It is difficult to predict how long your case will take to complete. The timing depends on many things including actions the opposing party takes, Court schedules, and your particular circumstances. For example, the timing of a personal injury case will be affected by the amount of time the plaintiff requires to recover from injuries.
A lawsuit can take up to two years or longer to settle or go to trial. However, most lawsuits go through the same basic steps, although not always in the same order. Some lawsuits skip some steps, and some steps are repeated. The steps listed here are the main steps that occur in a lawsuit. They will give you a general idea of what to expect.
Gathering the Facts
With your help, we gather all the available facts concerning the claim, including interviewing and taking statements from witnesses. Sometimes we hire investigators or experts to help us, so this step can involve expenses.
Starting the Lawsuit
If you are the plaintiff, we begin the lawsuit by preparing the necessary Court documents and filing them in Court. This means the Court date-stamps all copies of the documents, keeping the original for their official record. If you are the defendant, we prepare the necessary Court documents in reply to the plaintiff’s claim and file them in Court. Then we deliver filed copies of your Court documents to the opposing party or to their lawyers. This step also involves expenses such as Court filing fees and Process Server fees.
After we start a lawsuit, but before trial, we or the opposing party’s lawyers sometimes need to ask the Court to decide certain things. Going to Court to ask for an Order is called an interim application. These interim applications usually involve issues regarding how the lawsuit should be handled. For example, we might ask the Court to order the other side to show us a particular letter or document that they would rather not let us see.
Examinations for Discovery
The legal process is designed to allow both parties in a lawsuit to know what evidence witnesses will give and what documents each party is relying upon to support their case. This openness makes settlement before trial much more likely since both parties’ lawyers should be able to predict, to a certain extent, how the law will be applied to that evidence.
The formal discovery process begins with the parties exchanging their List of Documents. These lists identify all of the documents that each party has which relate to the lawsuit. The list also describes all relevant documents which a party had or had access to in the past but which are no longer in that party’s possession, such as income tax returns. The law requires that both parties identify all documents that relate to the case, even if those documents hurt their case.
After we exchange our List of Documents with the opposing party, either we or the opposing party’s lawyers arrange an Examination for Discovery. At the Examination for Discovery we will, if necessary, question the opposing party under oath about the claim. In return their lawyers have the opportunity to question you about the claim.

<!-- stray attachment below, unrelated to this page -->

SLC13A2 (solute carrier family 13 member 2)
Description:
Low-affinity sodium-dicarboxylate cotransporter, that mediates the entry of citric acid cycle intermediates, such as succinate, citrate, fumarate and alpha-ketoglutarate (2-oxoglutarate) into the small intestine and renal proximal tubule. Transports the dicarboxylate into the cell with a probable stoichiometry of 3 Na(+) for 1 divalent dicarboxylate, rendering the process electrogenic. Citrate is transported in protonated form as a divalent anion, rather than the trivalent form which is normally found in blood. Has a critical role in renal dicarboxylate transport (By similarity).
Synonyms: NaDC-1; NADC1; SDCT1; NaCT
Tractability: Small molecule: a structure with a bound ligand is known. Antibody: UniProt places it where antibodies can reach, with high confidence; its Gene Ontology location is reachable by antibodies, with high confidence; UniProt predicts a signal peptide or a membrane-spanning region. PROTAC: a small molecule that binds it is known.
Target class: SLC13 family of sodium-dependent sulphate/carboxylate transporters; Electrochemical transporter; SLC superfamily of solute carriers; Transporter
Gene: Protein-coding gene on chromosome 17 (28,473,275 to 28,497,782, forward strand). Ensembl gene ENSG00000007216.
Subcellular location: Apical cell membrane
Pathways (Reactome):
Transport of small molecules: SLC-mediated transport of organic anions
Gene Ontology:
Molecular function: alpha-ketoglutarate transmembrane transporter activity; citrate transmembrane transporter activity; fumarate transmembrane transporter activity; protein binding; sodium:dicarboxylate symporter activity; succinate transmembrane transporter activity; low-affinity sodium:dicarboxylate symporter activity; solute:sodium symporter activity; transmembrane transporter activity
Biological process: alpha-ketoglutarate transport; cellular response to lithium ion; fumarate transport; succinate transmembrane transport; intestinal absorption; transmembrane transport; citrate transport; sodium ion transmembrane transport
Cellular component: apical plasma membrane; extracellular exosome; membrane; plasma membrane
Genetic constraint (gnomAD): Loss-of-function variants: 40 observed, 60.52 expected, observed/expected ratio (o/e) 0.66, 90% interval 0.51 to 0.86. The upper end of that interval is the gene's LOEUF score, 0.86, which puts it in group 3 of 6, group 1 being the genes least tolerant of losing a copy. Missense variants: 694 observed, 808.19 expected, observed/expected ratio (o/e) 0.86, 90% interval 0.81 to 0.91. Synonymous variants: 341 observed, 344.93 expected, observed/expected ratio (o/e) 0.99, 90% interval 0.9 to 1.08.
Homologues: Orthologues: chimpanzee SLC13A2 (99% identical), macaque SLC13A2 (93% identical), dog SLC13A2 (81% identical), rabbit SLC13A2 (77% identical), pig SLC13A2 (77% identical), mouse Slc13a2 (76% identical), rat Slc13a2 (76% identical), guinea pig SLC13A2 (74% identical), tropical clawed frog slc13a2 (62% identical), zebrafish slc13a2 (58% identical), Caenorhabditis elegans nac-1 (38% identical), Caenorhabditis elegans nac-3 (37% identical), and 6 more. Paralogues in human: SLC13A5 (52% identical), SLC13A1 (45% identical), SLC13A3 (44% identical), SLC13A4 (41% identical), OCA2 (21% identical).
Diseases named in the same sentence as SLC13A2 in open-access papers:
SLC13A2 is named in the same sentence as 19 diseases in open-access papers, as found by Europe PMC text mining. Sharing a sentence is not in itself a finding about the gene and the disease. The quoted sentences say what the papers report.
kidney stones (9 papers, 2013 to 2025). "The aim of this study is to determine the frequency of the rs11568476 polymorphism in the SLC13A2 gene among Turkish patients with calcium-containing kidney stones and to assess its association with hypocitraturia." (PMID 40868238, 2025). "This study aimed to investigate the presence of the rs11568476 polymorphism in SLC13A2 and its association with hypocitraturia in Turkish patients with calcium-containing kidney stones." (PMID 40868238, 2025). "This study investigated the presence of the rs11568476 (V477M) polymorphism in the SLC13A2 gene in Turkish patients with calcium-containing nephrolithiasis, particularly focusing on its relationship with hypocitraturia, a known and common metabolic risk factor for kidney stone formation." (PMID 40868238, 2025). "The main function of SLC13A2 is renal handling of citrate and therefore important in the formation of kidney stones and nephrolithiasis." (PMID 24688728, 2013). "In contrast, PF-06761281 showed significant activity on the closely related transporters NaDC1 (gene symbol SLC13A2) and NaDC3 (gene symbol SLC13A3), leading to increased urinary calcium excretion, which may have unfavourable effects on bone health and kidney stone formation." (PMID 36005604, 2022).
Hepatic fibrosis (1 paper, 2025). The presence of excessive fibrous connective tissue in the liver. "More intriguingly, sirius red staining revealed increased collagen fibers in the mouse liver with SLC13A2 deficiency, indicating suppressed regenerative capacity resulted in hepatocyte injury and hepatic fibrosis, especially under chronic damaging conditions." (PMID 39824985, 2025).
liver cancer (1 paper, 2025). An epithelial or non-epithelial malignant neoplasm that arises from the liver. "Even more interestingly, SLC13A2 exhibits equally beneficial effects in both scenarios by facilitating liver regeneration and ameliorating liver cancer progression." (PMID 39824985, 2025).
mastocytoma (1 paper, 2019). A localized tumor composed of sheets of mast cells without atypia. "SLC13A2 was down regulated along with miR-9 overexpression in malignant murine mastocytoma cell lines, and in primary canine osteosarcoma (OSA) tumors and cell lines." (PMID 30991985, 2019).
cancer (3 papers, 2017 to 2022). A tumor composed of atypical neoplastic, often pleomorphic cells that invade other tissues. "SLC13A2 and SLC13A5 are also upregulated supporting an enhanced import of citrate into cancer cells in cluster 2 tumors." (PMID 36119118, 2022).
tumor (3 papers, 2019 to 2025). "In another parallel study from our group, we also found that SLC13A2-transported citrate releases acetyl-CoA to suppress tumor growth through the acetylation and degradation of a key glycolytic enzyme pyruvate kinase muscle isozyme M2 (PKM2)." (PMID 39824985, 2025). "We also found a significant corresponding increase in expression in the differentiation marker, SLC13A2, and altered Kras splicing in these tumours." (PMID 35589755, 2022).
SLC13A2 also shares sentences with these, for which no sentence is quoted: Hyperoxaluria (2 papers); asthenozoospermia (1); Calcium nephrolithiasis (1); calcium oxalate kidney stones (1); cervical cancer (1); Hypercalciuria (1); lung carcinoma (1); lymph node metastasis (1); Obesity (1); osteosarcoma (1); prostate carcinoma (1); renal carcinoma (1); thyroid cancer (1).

Negotiation and Settlement
Once we have a sufficient understanding of the facts and the applicable legal principles, we talk with the other side’s lawyers or insurers to see if we can settle the claim. In certain cases the parties may also participate in a mediation meeting, or a Settlement Conference before a judge.
A settlement is an agreement between the parties to a lawsuit which sets out how they will resolve the claim. If the claim is settled, it does not go to trial. We will make recommendations to you about the settlement process as negotiations proceed. More importantly, we will not commit you to any settlement agreement without your specific instructions to do so.
Preparation for Trial
If settlement efforts fail or, in some cases, while the settlement process continues, we will prepare your case for trial. Trial preparation includes getting all the necessary documents together, arranging for witnesses to attend, and preparing legal argument for presentation to the judge.
We act for you at the trial. After both sides have presented their evidence and legal argument the judge decides the case. The decision may be made immediately, or it may be given by the judge a few days or weeks after the trial.
Completing the Case
We do all the work necessary to complete the case, such as drafting the appropriate documents to formalize the settlement or trial judgment. Our Legal Services Agreement does not include starting new steps such as enforcing a judgment or appealing a Court Order or judgment.
To enforce a judgment means to start proceedings to force the opposing party to actually pay what he or she has been ordered to pay. To appeal an Order or judgment means to attempt to get a higher Court to change the original Court’s decision.
If any of these further steps are required, we will discuss the terms of another legal services agreement with you at that time.